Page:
If they can’t reschedule, it’s important not to panic. It’s equally important to remember that this entire situation was completely out of your hands, your venue’s hands, and basically everyone else on the planet’s hands. (Speaking of which – wash your hands!) Take a deep breath, hug your fiance(e), and move on to the next step.
2. Discussing Options With Your Vendors
Once you’ve established whether your planned venue and/or wedding date can move forward as intended, get out that trusty list of vendor contact information (we know you have one) and start making calls and sending emails.
Just like with your venue, be cordial, kind, and understanding. Many catering companies, florists, and photographers are independently run and rely on the steady flow of wedding income to pay for rent, childcare, bills, and other necessities.
Discuss with your vendors what their plans are regarding the virus and whether they have availability on your “Plan B” date, if applicable. Many vendors have been gracious enough to transfer deposits and payments to later dates without a hitch, while others may, unfortunately, be unable to accommodate any changes.
You might be surprised to find that your venue and vendors are all able to reschedule your wedding for a later date, or even postpone until we have a clearer idea of what’s happening in the world right now.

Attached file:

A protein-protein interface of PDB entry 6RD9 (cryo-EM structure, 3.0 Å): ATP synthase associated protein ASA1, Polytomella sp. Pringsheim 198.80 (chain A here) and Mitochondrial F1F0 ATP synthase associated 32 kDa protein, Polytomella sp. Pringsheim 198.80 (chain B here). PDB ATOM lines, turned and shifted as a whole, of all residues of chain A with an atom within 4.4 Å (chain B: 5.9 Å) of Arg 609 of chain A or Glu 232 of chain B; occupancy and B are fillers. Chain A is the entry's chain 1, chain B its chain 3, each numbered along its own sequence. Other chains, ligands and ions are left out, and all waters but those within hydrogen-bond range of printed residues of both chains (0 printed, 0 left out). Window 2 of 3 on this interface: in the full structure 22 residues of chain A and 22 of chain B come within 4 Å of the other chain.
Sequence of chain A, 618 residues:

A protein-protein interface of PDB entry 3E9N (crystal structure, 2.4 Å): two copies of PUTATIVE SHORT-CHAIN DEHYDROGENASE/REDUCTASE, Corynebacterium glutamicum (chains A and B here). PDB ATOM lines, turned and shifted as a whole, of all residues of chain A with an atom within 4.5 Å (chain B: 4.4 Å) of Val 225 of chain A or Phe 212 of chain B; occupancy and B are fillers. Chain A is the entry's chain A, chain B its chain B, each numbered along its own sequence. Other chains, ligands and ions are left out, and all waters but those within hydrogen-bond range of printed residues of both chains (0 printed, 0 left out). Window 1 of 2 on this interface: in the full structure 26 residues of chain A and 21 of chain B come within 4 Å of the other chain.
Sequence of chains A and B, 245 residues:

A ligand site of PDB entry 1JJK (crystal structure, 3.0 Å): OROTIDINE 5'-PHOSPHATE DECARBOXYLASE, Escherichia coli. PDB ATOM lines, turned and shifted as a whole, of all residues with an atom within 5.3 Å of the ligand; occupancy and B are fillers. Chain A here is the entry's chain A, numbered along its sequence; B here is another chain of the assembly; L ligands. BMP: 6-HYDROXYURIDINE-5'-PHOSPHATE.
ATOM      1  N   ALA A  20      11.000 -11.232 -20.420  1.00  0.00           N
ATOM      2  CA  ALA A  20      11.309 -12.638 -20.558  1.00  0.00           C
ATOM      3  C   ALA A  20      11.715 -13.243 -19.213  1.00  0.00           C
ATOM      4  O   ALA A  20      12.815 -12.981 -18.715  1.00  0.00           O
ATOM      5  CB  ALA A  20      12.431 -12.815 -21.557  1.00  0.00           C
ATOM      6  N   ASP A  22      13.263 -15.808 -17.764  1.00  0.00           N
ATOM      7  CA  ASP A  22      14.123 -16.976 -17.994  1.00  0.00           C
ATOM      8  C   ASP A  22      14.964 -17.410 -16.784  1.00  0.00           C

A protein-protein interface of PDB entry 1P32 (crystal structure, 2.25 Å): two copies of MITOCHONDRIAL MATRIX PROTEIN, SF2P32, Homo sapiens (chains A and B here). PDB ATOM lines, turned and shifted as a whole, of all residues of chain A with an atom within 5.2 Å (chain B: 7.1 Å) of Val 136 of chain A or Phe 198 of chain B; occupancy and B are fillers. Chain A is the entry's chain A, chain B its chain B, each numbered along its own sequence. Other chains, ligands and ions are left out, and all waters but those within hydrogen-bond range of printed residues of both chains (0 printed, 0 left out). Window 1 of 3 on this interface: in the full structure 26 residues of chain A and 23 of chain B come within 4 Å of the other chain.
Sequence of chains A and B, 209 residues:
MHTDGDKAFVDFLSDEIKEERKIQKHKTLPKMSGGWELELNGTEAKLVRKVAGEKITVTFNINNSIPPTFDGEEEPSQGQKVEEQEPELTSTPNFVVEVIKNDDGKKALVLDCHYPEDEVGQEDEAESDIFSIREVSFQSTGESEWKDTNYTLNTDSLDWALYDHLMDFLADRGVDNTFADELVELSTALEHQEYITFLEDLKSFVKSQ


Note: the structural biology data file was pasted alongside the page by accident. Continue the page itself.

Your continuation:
If things for whatever reason don’t come together, take another deep breath, hug your fiance(e) again, and relish in the strange freedom of not having to plan a wedding for a little while. Carve out some time in the coming weeks to re-evaluate finances, schedules, and general wedding plans – but absolutely do not do it immediately after making the tough decision to postpone indefinitely.
3. Telling Your Guests
Over the last few months, you’ve picked out stationery, hired a calligraphy artist to hand-address envelopes (and return envelopes), and customized postage stamps with your engagement photos on them. When it comes time to tell your wedding guests that they no longer need to save the date (and potentially save a new one), don’t worry about formality.
Realistically, your guests have had your wedding plans at the top of their minds since this whole thing started. In fact, chances are, they’re waiting to hear from you to find out whether they should keep or cancel flights and other accommodations. So, in the interest of saving everyone time, it’s perfectly acceptable to make the announcement via social media, email, or text. Of course, for people like your parents and close friends and family, a quick phone call is almost always preferred.